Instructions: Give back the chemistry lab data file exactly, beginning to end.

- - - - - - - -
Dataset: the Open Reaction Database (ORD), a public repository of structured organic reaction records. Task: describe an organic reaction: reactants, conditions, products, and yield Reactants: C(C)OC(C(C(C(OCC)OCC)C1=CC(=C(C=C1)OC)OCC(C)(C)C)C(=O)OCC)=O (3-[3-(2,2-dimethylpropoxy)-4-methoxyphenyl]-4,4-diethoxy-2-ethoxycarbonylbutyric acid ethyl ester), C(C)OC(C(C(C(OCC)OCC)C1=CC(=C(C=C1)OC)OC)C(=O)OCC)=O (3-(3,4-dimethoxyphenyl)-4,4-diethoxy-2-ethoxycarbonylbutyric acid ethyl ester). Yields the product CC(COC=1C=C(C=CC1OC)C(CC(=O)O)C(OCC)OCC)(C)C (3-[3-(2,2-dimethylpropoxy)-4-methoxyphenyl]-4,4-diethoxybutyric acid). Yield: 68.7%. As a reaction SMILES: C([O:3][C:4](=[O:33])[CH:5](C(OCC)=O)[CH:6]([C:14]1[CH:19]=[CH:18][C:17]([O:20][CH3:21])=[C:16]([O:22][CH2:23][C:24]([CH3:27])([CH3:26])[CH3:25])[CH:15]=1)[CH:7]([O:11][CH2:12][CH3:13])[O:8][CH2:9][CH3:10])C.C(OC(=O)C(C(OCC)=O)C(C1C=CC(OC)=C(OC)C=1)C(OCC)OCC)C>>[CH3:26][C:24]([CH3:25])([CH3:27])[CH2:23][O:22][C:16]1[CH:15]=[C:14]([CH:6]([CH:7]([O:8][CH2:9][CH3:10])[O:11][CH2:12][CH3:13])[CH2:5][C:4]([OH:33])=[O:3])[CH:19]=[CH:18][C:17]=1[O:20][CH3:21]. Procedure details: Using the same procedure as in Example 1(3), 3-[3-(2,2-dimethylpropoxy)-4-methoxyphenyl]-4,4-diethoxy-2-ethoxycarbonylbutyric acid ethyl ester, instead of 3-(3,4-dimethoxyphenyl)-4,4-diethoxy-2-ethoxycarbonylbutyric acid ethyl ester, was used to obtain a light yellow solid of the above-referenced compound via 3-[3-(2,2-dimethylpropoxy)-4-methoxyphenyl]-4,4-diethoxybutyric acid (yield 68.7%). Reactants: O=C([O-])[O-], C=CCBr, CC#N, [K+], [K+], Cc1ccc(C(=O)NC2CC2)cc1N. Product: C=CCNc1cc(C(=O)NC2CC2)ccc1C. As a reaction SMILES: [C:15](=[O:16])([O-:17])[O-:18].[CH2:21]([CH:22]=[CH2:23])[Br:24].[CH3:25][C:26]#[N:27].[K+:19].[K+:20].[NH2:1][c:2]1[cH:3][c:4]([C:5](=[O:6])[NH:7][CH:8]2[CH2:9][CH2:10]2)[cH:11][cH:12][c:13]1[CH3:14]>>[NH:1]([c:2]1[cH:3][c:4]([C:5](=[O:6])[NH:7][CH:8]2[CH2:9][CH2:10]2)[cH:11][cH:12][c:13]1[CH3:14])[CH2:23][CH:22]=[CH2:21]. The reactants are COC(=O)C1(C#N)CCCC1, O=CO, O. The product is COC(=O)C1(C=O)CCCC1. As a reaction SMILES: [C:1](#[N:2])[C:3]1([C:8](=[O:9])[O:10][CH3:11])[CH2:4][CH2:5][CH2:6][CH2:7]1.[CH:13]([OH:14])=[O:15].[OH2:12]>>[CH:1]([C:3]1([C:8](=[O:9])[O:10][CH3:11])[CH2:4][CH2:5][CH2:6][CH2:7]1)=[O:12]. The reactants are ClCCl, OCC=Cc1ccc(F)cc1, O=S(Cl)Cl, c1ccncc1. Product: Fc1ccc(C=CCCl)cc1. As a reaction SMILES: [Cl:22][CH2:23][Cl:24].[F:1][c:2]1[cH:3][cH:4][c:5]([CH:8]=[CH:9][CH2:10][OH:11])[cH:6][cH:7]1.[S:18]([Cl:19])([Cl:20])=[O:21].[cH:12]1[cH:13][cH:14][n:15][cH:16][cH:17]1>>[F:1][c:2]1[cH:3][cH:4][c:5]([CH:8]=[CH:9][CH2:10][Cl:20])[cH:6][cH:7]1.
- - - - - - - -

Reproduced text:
Dataset: the Open Reaction Database (ORD), a public repository of structured organic reaction records. Task: describe an organic reaction: reactants, conditions, products, and yield Reactants: C(C)OC(C(C(C(OCC)OCC)C1=CC(=C(C=C1)OC)OCC(C)(C)C)C(=O)OCC)=O (3-[3-(2,2-dimethylpropoxy)-4-methoxyphenyl]-4,4-diethoxy-2-ethoxycarbonylbutyric acid ethyl ester), C(C)OC(C(C(C(OCC)OCC)C1=CC(=C(C=C1)OC)OC)C(=O)OCC)=O (3-(3,4-dimethoxyphenyl)-4,4-diethoxy-2-ethoxycarbonylbutyric acid ethyl ester). Yields the product CC(COC=1C=C(C=CC1OC)C(CC(=O)O)C(OCC)OCC)(C)C (3-[3-(2,2-dimethylpropoxy)-4-methoxyphenyl]-4,4-diethoxybutyric acid). Yield: 68.7%. As a reaction SMILES: C([O:3][C:4](=[O:33])[CH:5](C(OCC)=O)[CH:6]([C:14]1[CH:19]=[CH:18][C:17]([O:20][CH3:21])=[C:16]([O:22][CH2:23][C:24]([CH3:27])([CH3:26])[CH3:25])[CH:15]=1)[CH:7]([O:11][CH2:12][CH3:13])[O:8][CH2:9][CH3:10])C.C(OC(=O)C(C(OCC)=O)C(C1C=CC(OC)=C(OC)C=1)C(OCC)OCC)C>>[CH3:26][C:24]([CH3:25])([CH3:27])[CH2:23][O:22][C:16]1[CH:15]=[C:14]([CH:6]([CH:7]([O:8][CH2:9][CH3:10])[O:11][CH2:12][CH3:13])[CH2:5][C:4]([OH:33])=[O:3])[CH:19]=[CH:18][C:17]=1[O:20][CH3:21]. Procedure details: Using the same procedure as in Example 1(3), 3-[3-(2,2-dimethylpropoxy)-4-methoxyphenyl]-4,4-diethoxy-2-ethoxycarbonylbutyric acid ethyl ester, instead of 3-(3,4-dimethoxyphenyl)-4,4-diethoxy-2-ethoxycarbonylbutyric acid ethyl ester, was used to obtain a light yellow solid of the above-referenced compound via 3-[3-(2,2-dimethylpropoxy)-4-methoxyphenyl]-4,4-diethoxybutyric acid (yield 68.7%). Reactants: O=C([O-])[O-], C=CCBr, CC#N, [K+], [K+], Cc1ccc(C(=O)NC2CC2)cc1N. Product: C=CCNc1cc(C(=O)NC2CC2)ccc1C. As a reaction SMILES: [C:15](=[O:16])([O-:17])[O-:18].[CH2:21]([CH:22]=[CH2:23])[Br:24].[CH3:25][C:26]#[N:27].[K+:19].[K+:20].[NH2:1][c:2]1[cH:3][c:4]([C:5](=[O:6])[NH:7][CH:8]2[CH2:9][CH2:10]2)[cH:11][cH:12][c:13]1[CH3:14]>>[NH:1]([c:2]1[cH:3][c:4]([C:5](=[O:6])[NH:7][CH:8]2[CH2:9][CH2:10]2)[cH:11][cH:12][c:13]1[CH3:14])[CH2:23][CH:22]=[CH2:21]. The reactants are COC(=O)C1(C#N)CCCC1, O=CO, O. The product is COC(=O)C1(C=O)CCCC1. As a reaction SMILES: [C:1](#[N:2])[C:3]1([C:8](=[O:9])[O:10][CH3:11])[CH2:4][CH2:5][CH2:6][CH2:7]1.[CH:13]([OH:14])=[O:15].[OH2:12]>>[CH:1]([C:3]1([C:8](=[O:9])[O:10][CH3:11])[CH2:4][CH2:5][CH2:6][CH2:7]1)=[O:12]. The reactants are ClCCl, OCC=Cc1ccc(F)cc1, O=S(Cl)Cl, c1ccncc1. Product: Fc1ccc(C=CCCl)cc1. As a reaction SMILES: [Cl:22][CH2:23][Cl:24].[F:1][c:2]1[cH:3][cH:4][c:5]([CH:8]=[CH:9][CH2:10][OH:11])[cH:6][cH:7]1.[S:18]([Cl:19])([Cl:20])=[O:21].[cH:12]1[cH:13][cH:14][n:15][cH:16][cH:17]1>>[F:1][c:2]1[cH:3][cH:4][c:5]([CH:8]=[CH:9][CH2:10][Cl:20])[cH:6][cH:7]1.